UK's nuclear deterrent (CASD)

Information about the UK’s continuous at sea deterrent (CASD) and the Dreadnought programme to replace the Royal Navy’s Trident missile Vanguard Class Submarines.

Defence is the first duty of government, and the threats facing the UK and its allies are increasing in scale, complexity and diversity. We have previously identified risks to the UK from major nuclear armed states, from emerging nuclear states, and state sponsored nuclear terrorism. Those risks have not gone away.

That is why the government is committed to the UK’s independent nuclear deterrent, which has deterred the most extreme threats to our national security and way of life for over 60 years.

Since 1969, the deterrent has been delivered by the Royal Navy, with at least one nuclear-armed ballistic missile submarine patrolling the seas undetected at all times. Their purpose is to preserve peace, prevent coercion, and deter aggression.

The UK’s nuclear deterrent works every hour of every day to guarantee our safety and that of our NATO Allies, with our adversaries knowing that any benefit they may gain from attacking us will be outweighed by the consequences for them.

Since the mid-1990s, 4 Vanguard Class submarines have maintained the deterrent, and a new class of submarine - the Dreadnought class will enter service in the early 2030s.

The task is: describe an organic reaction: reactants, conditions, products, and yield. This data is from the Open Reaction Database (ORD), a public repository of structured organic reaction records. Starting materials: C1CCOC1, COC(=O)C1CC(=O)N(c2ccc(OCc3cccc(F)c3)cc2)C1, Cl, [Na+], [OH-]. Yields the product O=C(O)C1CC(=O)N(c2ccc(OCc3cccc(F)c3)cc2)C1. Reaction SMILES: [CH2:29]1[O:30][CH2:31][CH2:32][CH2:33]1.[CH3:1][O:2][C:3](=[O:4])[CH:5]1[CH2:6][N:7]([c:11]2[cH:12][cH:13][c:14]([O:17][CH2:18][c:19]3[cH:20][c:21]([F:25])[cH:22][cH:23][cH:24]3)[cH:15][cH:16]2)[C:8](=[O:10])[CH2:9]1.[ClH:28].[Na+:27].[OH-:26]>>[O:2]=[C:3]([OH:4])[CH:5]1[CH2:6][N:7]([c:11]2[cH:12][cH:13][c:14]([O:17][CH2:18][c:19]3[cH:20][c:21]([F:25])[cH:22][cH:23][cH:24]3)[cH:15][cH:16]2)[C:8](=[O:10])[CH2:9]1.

These new submarines, designed and built in the UK, employ world-leading and cutting-edge technology, and will ensure the nuclear deterrent can be delivered for as long as the global security situation makes it necessary. The UK’s nuclear deterrent is only possible thanks to the skill and dedication of thousands of individuals, from submariners right through the supply chain. Tens of thousands of jobs across the UK are supported by maintaining our nuclear deterrent, and the government continues to invest millions of pounds at HM Naval Base Clyde, the home of the UK’s submarine service and one of the largest employment sites in Scotland.


Dreadnought Submarine Programme

Published 16 March 2021
Last updated 17 March 2021 + show all updates
  1. Added information from the The Integrated Review of Security, Defence, Development and Foreign Policy on the nuclear deterrent.

  2. First published.